turn the rules of globalisation and free trade around, and make trade
subservient to higher values of the protection of the earth and peoples
livelihoods.

The citizens' Seattle round of the democratisation of the food system
synthesised common concerns of people from across the world to ensure that
the way we produce, distribite, process and consume food is sustainable and
equitable. In the Third World and the industrialised world, common
principles have started to emerge from peoples practises to ensure safe and
healthy food supply. These principles enable us to shift to nature-centred
and people-centred food systems.

  1. Diversity rather than monocultures to ensure higher output per acre.

  2. Decentralisation and localisation in place of centralisation and
    globalisation.

  3. Ecological processes instead of industrial processes of farming.

  4. Food rights and food security rather than free-trade as the basis of
    distribution.

  5. Democratic control rather than corporate control of the food system.

  6. Patent-free and genetic engineering free farming to ensure the respect
    and protection of all species and the integrity of ecosystems and
    cultures. This involves excluding life forms from TRIPS and Biosafety from
    W.T.O rules of free trade.

  7. Cultural diversity in place of the global monoculture of fast foods and
    industrial food chains.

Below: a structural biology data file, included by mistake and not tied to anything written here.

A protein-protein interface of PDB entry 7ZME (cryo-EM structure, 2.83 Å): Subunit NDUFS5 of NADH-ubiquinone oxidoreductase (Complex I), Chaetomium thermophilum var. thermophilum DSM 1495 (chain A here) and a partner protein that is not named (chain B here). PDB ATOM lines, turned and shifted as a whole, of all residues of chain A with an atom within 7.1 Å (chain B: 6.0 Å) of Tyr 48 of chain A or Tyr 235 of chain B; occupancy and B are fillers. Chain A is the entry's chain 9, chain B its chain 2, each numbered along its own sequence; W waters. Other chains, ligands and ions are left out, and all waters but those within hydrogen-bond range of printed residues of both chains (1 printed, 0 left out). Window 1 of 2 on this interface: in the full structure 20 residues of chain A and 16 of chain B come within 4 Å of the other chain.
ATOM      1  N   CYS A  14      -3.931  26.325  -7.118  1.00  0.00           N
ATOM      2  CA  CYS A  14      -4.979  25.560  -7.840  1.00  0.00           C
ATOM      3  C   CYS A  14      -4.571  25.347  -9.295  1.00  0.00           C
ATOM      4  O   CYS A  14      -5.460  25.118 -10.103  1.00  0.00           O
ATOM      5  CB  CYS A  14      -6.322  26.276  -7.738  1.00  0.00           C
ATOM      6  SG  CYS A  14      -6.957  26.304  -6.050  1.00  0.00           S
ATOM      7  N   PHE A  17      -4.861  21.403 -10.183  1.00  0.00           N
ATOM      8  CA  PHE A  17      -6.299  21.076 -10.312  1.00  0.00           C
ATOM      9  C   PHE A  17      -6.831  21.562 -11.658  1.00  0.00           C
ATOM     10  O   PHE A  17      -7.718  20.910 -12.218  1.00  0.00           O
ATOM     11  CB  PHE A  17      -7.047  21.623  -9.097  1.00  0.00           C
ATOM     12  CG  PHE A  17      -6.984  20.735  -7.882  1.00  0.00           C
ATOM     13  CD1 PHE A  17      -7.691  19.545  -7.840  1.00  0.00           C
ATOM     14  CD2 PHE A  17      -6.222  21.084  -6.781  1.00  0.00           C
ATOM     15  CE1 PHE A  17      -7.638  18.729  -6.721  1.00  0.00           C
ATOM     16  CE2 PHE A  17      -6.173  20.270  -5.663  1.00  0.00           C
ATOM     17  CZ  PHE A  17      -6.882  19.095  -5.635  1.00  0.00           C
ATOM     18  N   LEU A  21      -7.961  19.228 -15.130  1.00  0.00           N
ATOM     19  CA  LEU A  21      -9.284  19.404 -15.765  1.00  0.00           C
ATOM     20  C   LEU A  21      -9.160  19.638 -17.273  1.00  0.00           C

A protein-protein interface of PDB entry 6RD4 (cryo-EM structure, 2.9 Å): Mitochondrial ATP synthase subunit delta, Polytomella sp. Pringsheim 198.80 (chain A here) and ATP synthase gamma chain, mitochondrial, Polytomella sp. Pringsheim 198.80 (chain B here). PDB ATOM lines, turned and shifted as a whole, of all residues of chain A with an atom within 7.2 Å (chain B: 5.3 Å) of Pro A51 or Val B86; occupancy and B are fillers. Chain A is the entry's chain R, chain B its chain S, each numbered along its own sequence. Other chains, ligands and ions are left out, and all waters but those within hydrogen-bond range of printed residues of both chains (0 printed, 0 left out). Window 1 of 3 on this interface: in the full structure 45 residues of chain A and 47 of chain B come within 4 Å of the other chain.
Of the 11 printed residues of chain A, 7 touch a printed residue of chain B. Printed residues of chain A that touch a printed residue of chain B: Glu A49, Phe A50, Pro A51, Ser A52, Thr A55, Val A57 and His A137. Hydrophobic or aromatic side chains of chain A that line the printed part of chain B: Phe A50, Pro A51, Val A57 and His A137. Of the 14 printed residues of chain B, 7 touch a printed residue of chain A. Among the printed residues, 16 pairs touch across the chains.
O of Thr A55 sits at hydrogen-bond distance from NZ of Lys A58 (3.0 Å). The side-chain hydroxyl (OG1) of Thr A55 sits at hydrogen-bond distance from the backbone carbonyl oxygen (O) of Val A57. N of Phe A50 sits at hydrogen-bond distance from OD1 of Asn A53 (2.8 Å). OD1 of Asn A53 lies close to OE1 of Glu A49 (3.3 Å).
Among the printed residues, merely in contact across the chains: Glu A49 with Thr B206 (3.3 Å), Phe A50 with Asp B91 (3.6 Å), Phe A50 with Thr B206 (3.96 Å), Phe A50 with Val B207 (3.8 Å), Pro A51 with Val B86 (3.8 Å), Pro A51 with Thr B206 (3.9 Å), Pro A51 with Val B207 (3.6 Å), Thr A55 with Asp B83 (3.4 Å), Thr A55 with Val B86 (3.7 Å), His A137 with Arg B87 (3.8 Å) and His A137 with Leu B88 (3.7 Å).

8. Small farms and small farmers in place of corporate farms and absentee
    land owners. This involves protection of existing small farms and land
    reforms to redistribite land.

  9. Fair trade, not free trade, to ensure farmers and producers get a fair
    return. Trade as a means rather than end, with global trade subservient to
    values of ecological sustainability, health and social justice.

Against all odds, millions of people from across the world have been
putting these principles into practice. The post Seattle challenge is to
change the global trade rules and national food and agricultural policies
so that these practices can be nurtured and spread and ecological
agriculture, which protects small farms and peasant livelihoods, and
produces safe food, is not marginalised and criminalised. The time has
come to reclaim the stolen harvest and celebrate the growing and giving of
good food as the highest gift and the most revolutionary act.

AMP Section Name:Trade Justice
  • 104 Globalization
  • 110 Trade Justice